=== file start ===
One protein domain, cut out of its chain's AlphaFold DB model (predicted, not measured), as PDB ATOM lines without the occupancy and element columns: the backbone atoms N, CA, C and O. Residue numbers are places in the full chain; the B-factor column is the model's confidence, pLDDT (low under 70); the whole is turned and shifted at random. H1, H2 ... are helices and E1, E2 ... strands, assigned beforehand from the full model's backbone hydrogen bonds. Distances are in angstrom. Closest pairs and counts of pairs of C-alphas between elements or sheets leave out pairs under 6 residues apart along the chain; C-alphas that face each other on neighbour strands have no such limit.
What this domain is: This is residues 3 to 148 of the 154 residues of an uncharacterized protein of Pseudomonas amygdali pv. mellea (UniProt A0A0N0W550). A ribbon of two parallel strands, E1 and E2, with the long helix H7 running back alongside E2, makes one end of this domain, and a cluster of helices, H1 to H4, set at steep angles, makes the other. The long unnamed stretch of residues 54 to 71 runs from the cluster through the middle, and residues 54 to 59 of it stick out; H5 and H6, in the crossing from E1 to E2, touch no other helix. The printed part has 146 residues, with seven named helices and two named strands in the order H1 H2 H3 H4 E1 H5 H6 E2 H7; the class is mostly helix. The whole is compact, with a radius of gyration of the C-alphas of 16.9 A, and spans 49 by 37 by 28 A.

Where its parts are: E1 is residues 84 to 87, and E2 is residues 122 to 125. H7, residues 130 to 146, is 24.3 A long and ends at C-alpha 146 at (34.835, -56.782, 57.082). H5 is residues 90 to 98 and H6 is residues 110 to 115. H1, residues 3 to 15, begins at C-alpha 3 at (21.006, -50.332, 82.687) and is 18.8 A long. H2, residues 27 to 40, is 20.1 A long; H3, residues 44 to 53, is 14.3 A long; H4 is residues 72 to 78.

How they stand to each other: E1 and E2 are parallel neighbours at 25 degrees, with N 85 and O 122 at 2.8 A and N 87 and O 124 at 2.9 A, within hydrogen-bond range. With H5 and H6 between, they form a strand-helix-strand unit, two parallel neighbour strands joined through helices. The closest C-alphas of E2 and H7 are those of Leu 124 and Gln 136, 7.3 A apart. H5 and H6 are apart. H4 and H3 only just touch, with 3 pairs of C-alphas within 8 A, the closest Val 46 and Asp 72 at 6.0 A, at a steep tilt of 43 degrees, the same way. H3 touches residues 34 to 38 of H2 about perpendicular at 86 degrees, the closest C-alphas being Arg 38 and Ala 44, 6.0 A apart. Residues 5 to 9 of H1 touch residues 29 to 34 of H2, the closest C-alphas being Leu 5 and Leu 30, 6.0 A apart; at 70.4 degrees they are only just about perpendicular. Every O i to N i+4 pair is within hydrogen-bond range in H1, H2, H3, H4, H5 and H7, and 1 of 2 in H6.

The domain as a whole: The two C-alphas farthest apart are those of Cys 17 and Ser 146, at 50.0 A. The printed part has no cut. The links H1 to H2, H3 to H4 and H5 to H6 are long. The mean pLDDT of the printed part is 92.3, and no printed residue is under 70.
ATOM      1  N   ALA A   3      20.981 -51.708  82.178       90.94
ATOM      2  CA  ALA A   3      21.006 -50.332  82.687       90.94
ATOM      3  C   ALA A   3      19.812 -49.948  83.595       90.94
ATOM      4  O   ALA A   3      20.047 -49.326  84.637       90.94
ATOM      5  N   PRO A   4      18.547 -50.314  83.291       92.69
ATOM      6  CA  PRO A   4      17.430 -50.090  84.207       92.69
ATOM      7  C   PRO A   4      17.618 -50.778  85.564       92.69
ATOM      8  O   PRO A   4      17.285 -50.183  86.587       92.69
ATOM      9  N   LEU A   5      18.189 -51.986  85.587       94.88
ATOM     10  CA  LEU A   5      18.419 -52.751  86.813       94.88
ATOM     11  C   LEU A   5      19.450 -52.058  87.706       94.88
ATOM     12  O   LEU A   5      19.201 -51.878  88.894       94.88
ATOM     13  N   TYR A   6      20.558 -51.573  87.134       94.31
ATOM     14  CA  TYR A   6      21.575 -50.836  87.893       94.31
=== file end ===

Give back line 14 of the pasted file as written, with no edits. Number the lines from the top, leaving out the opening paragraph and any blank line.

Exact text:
ATOM     10  CA  LEU A   5      18.419 -52.751  86.813       94.88